Basic steps to securing a computer
The following tips are the bare minimum security maintenance steps that users are expected to take to help protect their computers against compromise. It is also expected that users configure any servers or services that they are running correctly, and with security in mind, but this is too large and wide a topic to be covered here.
All Platforms:
  • Install a good firewall and configure it to block all privileged ports except for essential services. If you don't know what something is doing, it probably isn't essential
  • Most Windows and Mac users don't run servers on their computers and therefore don't need to keep ports open; *nix users usually run SSHd
  • You do not need to keep privileged ports open at your end in order to access websites, instant messaging or other aspects of the internet.
  • Ensure Windows Update is set to automatically install Critical Updates
  • Ensure your antivirus definitions are current and being automatically updated, for instance enable Symantec LiveUpdate.

Breaches of Security

As part of its charter to prevent, detect, monitor, and remedy, any illegal or antisocial behaviours that either: contravene laws, prevent or restrict the effective use of shared resources, or that besmirch the good name of the School or University, the CSG regularly runs security scans of computers on the network, constantly monitors CSE network traffic, and responds to reports from ITS and external parties regarding traffic entering or exiting the CSE network. Traffic and/or behaviour that will trigger action by CSG include:
  • Denial of Service attacks;
  • Port scanning;
  • Packet sniffing;
  • The creation or intentional dissemination of viruses, worms, trojans, or other malware 3;
  • The storage, transmission or distribution of restricted or copyrighted material (eg: porn, video, or music);
This includes traffic generated from computers connected to CSE via dialup, wireless or other remote connections as well as ethernet. If traffic from a host is deemed undesirable, whether indicative of a compromise, malice or misconfiguration, then the CSG will generally:
  • Disconnect the host from the network
  • Disable network access permissions as required or necessary
  • Email the recorded owner of the host, and the user (if known), about the incident.
If the computer is self-administered then the owner is subject to the Three Strikes Policy When a member of the School is responsible for this antisocial behaviour they will be subject to the University's disciplinary proceedings as well as any criminal codes that might apply.

Three Strikes Policy

The Three Strikes Policy applies whenever a self-administered computer or network device that either belongs to CSE, or that is connected to the CSE network, is detected engaging in any of the antisocial or illegal behaviour outlined under the Section on Security. As soon as such antisocial or illegal behaviour is reported or detected:
  1. The computer or device responsible is (usually) isolated from the network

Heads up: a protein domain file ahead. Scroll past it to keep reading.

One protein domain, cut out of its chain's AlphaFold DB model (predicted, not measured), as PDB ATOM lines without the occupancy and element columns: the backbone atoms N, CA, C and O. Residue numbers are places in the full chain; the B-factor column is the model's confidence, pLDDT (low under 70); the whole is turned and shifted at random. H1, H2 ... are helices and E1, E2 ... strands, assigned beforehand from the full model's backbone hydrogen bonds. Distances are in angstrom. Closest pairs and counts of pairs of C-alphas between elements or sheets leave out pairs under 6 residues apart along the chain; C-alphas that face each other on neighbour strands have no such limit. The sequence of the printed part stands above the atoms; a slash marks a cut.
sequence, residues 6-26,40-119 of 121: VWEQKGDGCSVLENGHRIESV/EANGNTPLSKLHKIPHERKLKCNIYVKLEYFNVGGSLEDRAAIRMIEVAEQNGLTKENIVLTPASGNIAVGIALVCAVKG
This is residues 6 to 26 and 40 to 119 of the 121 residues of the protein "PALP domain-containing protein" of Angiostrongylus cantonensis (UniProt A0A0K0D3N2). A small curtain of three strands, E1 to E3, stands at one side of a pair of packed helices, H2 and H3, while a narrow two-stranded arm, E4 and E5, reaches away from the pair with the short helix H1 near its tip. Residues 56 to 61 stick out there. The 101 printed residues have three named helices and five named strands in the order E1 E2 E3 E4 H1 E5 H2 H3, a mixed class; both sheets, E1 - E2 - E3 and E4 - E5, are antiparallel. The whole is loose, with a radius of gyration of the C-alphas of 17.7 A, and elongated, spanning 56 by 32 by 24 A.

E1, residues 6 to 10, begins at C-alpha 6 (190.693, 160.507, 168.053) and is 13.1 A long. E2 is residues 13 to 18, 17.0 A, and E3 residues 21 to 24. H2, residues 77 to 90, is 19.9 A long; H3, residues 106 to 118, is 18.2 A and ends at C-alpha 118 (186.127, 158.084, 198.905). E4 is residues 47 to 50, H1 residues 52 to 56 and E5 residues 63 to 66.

2. An email is sent by ss to the owner(s) and administrator(s) of the computer or device explaining the situation;
  3. A strike is applied against the owner(s) and administrator(s) of the computer or device.
Note that the strike is counted against the owner(s) and administrator(s) of the computer or device, and not against the specific computer or device exhibiting the behaviour. These strikes accumulate, and determine the number of steps and the severity of the actions required to be taken by the owner and/or administrator before the computer or device is permitted to be reconnected to the CSE network.
Strike 1:
The computer or device will not be re-connected to the CSE network until the administrator has indicated that they have sensibly dealt with the issue.
Strike 2:
The computer will not be re-connected until the administrator has assured the CSG that they have removed the exploit or infection and taken steps to prevent a similar compromise. Typically this assurance will take the form of a detailed email sent to System Support stating exactly what steps were taken, and why. For instance, the self-administrator will have to have done some (if not all) of the following:
  • Used an appropriate tool (such as Norton on Windows computers);
  • Found, identified, and removed one or more pieces of malware3;
  • Found and fixed bugs or errors in their scripts, programs, or configuration;
  • Loaded appropriate security patches for the operating system;
  • Updated virus signatures and security patches;
  • Put systems in place that monitor the system, and update patches as they are released.
Strike 3:
The third incident will lead to permanent disconnection until the computer or device has been completely and demonstrably reset. In the case of a computer for instance, the hard disk will need to be reformatted, and the operating system reinstalled from scratch, with all the most recent security patches and software installed and operational. System Support will usually need to witness some or all of these steps. In some cases, the CSG may be able to assist with saving data to a backup device while the disk is being rebuilt. We might also be able to provide disk-wiping tools, or installation disks (eg: MSDN-AA). However, such assistance will probably require that the computer be on-campus. In extreme circumstances, appeals for less drastic action can be made to the School's IT Manager, to the Chair of the School's Computing Committee, or to the Head of School. However, none of these channels are likely to be sympathetic.
Where possible, the CSG will deal with breaches of security internally, and within the School. However, depending on the nature and extent of the damage and/or illegal activity, other agents within or external to the University may have to become involved.


Although it might be possible for the CSG to confer to a select subset of non-CSG users, temporary administrative rights over some systems, this will usually be at the discretion of the CSG, and under their full control.
The CSG may assist in the installation of multi-boot systems but will not subsequently support them.
... malware3
Malware is the common term for ``malicious software'', software intended to damage a computer system or disrupt use of a computer system (including corrupting or stealing information).
July 2010 - Zain Rahmat
Last edited by pmr 03/03/2017

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installation, administration, security